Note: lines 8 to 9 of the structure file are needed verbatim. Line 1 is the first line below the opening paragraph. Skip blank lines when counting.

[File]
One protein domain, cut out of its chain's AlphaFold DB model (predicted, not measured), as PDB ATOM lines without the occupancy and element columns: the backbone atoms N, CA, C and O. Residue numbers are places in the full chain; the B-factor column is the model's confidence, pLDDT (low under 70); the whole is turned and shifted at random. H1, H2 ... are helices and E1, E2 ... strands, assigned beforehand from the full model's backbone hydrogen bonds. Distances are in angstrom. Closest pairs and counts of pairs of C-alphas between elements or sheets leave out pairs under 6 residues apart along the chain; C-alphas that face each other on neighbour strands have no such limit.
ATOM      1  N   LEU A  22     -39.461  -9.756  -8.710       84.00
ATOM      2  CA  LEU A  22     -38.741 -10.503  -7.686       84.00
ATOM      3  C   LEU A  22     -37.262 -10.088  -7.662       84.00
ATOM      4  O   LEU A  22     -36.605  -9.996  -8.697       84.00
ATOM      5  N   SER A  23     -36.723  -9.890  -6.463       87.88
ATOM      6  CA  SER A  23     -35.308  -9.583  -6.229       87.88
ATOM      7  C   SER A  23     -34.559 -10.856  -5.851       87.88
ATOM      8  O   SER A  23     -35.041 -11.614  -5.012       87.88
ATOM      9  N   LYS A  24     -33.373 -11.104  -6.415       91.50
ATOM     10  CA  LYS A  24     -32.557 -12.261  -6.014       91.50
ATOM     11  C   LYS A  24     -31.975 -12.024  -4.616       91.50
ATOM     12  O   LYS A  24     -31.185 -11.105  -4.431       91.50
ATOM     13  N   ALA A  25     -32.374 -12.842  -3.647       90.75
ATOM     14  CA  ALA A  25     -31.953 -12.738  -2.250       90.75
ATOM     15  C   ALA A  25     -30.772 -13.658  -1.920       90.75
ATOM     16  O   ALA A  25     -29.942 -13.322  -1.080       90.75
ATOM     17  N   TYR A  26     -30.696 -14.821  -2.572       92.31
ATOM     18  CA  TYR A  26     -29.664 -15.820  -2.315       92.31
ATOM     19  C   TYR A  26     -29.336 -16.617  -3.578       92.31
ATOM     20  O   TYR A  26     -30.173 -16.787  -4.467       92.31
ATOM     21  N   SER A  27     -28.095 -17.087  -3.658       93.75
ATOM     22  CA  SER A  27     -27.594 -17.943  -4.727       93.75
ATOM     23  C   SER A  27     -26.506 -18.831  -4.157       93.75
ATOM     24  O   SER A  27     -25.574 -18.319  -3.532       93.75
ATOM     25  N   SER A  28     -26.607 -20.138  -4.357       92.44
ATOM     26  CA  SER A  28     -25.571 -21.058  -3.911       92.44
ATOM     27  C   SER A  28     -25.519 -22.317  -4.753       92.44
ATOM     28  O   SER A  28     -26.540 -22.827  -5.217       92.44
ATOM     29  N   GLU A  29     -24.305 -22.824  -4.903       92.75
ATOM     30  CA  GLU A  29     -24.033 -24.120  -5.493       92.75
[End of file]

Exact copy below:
ATOM      8  O   SER A  23     -35.041 -11.614  -5.012       87.88
ATOM      9  N   LYS A  24     -33.373 -11.104  -6.415       91.50